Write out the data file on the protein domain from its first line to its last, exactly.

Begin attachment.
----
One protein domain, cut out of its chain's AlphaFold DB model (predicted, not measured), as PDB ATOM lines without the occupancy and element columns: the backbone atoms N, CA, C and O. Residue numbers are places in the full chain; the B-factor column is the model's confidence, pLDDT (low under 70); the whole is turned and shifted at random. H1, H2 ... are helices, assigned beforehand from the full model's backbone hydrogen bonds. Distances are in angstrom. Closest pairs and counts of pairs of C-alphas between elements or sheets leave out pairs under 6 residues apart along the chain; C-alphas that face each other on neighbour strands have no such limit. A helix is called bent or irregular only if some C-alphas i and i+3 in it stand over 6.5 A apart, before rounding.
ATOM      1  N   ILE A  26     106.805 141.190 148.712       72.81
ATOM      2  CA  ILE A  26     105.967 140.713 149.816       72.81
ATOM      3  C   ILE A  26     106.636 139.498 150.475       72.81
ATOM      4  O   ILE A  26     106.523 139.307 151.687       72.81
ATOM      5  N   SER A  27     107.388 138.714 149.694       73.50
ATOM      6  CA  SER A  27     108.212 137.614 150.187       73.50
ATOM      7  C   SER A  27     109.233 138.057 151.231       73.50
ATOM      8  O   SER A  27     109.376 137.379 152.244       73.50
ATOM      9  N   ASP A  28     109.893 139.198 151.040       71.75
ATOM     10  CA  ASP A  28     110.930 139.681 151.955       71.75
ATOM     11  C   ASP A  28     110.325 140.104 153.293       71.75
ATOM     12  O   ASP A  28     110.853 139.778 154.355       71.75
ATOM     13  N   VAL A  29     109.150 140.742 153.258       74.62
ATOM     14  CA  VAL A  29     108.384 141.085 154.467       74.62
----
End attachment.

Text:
One protein domain, cut out of its chain's AlphaFold DB model (predicted, not measured), as PDB ATOM lines without the occupancy and element columns: the backbone atoms N, CA, C and O. Residue numbers are places in the full chain; the B-factor column is the model's confidence, pLDDT (low under 70); the whole is turned and shifted at random. H1, H2 ... are helices, assigned beforehand from the full model's backbone hydrogen bonds. Distances are in angstrom. Closest pairs and counts of pairs of C-alphas between elements or sheets leave out pairs under 6 residues apart along the chain; C-alphas that face each other on neighbour strands have no such limit. A helix is called bent or irregular only if some C-alphas i and i+3 in it stand over 6.5 A apart, before rounding.
ATOM      1  N   ILE A  26     106.805 141.190 148.712       72.81
ATOM      2  CA  ILE A  26     105.967 140.713 149.816       72.81
ATOM      3  C   ILE A  26     106.636 139.498 150.475       72.81
ATOM      4  O   ILE A  26     106.523 139.307 151.687       72.81
ATOM      5  N   SER A  27     107.388 138.714 149.694       73.50
ATOM      6  CA  SER A  27     108.212 137.614 150.187       73.50
ATOM      7  C   SER A  27     109.233 138.057 151.231       73.50
ATOM      8  O   SER A  27     109.376 137.379 152.244       73.50
ATOM      9  N   ASP A  28     109.893 139.198 151.040       71.75
ATOM     10  CA  ASP A  28     110.930 139.681 151.955       71.75
ATOM     11  C   ASP A  28     110.325 140.104 153.293       71.75
ATOM     12  O   ASP A  28     110.853 139.778 154.355       71.75
ATOM     13  N   VAL A  29     109.150 140.742 153.258       74.62
ATOM     14  CA  VAL A  29     108.384 141.085 154.467       74.62